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British users: less than two weeks of safety, warns the FBI

game-overBritish computer users have been warned that they have less than two weeks to defend their computers from a virus designed to extort money from them.

The two-week window was announced after the FBI took control of computer systems used to control malware that has been stealing user’s details – including financial information – around the globe. The FBI believes that more than 15,000 British computers have been infected by the GameOver Zeus malware.

The malware itself infects systems with the intention of searching for certain files related to banking information, which the FBI believes has caused $100m in losses for the victims around the world.

Not only does the GameOver virus exploit financial information stored on the system, but it also installs the CryptoLocker malware, providing an awkward double-whammy for victims. CyprotLocker, as we’ve discussed previously, randomly adds a password lock to your personal files. When you try to unlock the file, CryptoLocker asks for a fee (typically around $300) to allow you to gain access to your own files. Really, it’s a horrible virus, and there’s no way to stop it after it has started without paying.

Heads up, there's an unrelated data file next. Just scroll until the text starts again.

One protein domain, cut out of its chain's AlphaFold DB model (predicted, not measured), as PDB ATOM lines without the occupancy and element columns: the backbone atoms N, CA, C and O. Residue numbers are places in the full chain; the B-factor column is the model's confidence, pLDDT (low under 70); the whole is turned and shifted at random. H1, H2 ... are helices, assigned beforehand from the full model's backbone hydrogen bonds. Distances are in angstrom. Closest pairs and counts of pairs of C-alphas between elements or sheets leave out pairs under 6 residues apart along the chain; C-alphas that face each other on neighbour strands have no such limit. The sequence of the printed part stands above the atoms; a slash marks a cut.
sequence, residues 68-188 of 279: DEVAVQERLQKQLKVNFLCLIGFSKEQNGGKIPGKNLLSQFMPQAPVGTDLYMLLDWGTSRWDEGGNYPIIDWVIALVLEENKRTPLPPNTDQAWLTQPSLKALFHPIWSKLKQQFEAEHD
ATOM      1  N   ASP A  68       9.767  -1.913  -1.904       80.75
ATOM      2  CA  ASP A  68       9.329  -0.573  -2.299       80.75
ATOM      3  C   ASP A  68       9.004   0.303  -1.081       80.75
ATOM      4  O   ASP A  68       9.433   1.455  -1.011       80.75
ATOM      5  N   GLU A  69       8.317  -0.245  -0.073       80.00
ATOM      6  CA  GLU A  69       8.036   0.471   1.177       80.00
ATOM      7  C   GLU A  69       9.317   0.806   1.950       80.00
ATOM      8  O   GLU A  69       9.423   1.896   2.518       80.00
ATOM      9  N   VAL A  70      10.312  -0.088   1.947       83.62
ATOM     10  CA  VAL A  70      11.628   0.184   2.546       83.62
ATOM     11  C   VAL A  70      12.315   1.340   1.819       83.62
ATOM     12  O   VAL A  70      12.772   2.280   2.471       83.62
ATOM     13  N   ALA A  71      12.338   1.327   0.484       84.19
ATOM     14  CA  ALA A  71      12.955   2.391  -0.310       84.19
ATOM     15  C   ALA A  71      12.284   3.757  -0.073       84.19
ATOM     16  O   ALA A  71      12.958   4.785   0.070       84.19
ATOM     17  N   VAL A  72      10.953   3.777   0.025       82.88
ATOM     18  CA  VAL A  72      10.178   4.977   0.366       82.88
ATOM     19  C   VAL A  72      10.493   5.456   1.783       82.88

The biggest cause of the spread of GameOver Zeus is via email attachments. However, many victims have reported being infected after visiting a website that was supposed to help them avoid getting malware. The latter puts websites like ours in an awkward situation, because we’ll always encourage you to get an Internet Security Package like Norman’s, even though that’s the same technique that the virus makers use to infect people with their malware.

Not to put too strong a point on it, but if you want to avoid GameOver Zeus, you do need an up to date antivirus. If you don’t want to buy an antivirus, however, then your best chance at avoiding the malware comes from not opening attachments from unsolicited emails.

With the FBI hot on the trail of GameOver Zeus, it’s unlikely that the virus will last for more than a year.That said, popular viruses like these are often the catalyst for copycat malware, which use the same idea but different coding to wreak havoc on people’s systems.

In fact, sometimes the copycats are even harder for anti-virus software to find, as 50 similar pieces of malware are more difficult to detect than one very popular one. That’s why it’s always important to not just own an antivirus, but to ensure that it’s always kept up-to-date.

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